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dc.contributor.authorWalther, Benjamin D.  Concept link
dc.contributor.authorThorrold, Simon R.  Concept link
dc.contributor.authorOlney, John E.  Concept link
dc.date.accessioned2008-12-31T18:34:15Z
dc.date.available2008-12-31T18:34:15Z
dc.date.issued2008-01-03
dc.identifier.citationTransactions of the American Fisheries Society 137 (2008): 57–69en
dc.identifier.urihttps://hdl.handle.net/1912/2622
dc.descriptionAuthor Posting. © American Fisheries Society, 2008. This article is posted here by permission of American Fisheries Society for personal use, not for redistribution. The definitive version was published in Transactions of the American Fisheries Society 137 (2008): 57–69, doi:10.1577/T07-029.1.en
dc.description.abstractPopulation connectivity is a critical component in the life history dynamics of anadromous fishes and in the persistence of local populations. We used geochemical signatures in the otoliths of American shad Alosa sapidissima to determine natal origins and estimate rates of straying among river-specific populations along the U.S. Atlantic coast. Stable isotope (δ13C, δ18O and 87Sr:86Sr) and elemental (Mg:Ca, Mn:Ca, Sr:Ca and Ba:Ca) signatures in otoliths of juvenile American shad from rivers from Georgia to New Hampshire varied significantly, allowing for an average of 91% cross-validated accuracy when classifying individual fish to their natal rivers. We also found significant interannual variability in the geochemical signatures from several rivers, due largely to differences in δ18O values among years. We then used the ground-truthed geochemical signatures in the otoliths of juvenile American shad to identify the natal origins of spawning adults in the York River system in Virginia. Approximately 6% of the spawning adults collected in the York River were strays from other rivers. Of the remaining fish, 79% were spawned in the Mattaponi River and 21% in the Pamunkey River. The combined results of this and other recent studies suggest that although most American shad spawning in the York River were homing to their natal river, there was much less fidelity to individual tributaries. Small-scale straying could allow fish spawned in the Mattaponi River to subsidize spawning in the Pamunkey River, which has experienced persistent recruitment failureen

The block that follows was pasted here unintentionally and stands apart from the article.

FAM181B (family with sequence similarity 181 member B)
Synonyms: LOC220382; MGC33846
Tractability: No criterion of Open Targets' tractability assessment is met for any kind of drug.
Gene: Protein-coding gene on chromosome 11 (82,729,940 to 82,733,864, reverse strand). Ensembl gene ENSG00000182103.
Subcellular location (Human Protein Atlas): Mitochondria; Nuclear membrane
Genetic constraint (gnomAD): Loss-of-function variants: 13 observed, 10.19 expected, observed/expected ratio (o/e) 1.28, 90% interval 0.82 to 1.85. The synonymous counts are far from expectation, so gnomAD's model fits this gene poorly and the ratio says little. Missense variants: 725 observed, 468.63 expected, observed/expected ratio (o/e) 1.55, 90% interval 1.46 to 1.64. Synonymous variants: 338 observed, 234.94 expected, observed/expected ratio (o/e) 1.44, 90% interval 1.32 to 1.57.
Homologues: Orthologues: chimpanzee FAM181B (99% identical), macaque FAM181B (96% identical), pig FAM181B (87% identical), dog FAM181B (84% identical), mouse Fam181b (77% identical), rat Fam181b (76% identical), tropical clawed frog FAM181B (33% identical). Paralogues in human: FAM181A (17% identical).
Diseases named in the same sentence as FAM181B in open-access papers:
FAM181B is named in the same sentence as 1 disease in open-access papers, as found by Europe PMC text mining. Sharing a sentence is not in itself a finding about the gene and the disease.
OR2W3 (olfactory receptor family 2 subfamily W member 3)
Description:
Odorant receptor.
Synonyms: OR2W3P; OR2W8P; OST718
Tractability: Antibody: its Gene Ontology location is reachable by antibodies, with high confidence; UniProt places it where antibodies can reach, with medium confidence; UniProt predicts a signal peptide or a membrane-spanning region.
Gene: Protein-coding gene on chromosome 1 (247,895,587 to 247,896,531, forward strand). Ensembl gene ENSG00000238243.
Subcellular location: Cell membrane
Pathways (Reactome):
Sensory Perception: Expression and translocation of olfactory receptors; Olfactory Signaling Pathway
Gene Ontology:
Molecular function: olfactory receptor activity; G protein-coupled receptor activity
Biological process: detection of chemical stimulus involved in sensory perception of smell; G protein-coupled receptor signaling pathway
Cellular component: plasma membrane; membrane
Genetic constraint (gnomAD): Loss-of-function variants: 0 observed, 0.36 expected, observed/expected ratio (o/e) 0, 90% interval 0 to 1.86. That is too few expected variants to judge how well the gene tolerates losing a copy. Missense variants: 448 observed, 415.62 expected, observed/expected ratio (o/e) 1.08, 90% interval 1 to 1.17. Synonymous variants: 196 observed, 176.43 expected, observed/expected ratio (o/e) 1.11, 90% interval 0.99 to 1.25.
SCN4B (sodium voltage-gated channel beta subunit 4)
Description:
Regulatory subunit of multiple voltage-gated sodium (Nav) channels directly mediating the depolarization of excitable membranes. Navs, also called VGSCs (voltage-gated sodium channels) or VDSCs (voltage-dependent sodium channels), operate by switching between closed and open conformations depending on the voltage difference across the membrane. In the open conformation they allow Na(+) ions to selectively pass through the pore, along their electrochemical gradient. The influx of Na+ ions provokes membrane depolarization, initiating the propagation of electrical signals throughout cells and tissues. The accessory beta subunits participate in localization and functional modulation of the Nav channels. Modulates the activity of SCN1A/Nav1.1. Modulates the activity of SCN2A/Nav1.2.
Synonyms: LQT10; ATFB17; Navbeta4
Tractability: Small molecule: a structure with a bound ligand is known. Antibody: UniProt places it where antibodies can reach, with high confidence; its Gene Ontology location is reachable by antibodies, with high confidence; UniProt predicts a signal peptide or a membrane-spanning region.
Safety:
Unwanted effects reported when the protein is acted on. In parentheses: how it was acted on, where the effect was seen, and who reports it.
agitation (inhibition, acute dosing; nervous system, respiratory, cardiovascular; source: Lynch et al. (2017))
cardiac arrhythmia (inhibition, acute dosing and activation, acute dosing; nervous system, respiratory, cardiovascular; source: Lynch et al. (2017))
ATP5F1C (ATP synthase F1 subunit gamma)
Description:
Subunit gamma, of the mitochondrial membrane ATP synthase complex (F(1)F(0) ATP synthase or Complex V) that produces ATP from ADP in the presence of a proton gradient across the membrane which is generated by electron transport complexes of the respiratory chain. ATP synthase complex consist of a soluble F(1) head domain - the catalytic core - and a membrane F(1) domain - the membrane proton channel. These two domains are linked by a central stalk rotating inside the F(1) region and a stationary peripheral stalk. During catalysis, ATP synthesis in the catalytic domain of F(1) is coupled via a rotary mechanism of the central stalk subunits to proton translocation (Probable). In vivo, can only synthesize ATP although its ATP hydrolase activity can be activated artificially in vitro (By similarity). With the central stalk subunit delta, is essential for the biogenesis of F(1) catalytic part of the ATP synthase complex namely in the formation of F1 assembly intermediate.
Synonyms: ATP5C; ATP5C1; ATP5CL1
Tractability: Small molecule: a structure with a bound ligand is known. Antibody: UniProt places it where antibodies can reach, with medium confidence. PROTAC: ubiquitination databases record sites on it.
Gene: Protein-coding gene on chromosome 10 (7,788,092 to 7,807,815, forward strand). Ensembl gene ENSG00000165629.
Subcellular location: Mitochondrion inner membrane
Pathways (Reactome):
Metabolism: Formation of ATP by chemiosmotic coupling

dc.description.sponsorshipThis work was funded by National Science Foundation grants OCE-0215905 and OCE-0134998 to SRT and by the Wallop–Breaux Program of the U.S. Fish and Wildlife Service through the Virginia Marine Resources Commission to J.E.O.en
dc.format.mimetypeapplication/pdf
dc.language.isoen_USen
dc.publisherAmerican Fisheries Societyen
dc.relation.urihttps://doi.org/10.1577/T07-029.1
dc.titleGeochemical signatures in otoliths record natal origins of American shaden
dc.typeArticleen
dc.identifier.doi10.1577/T07-029.1


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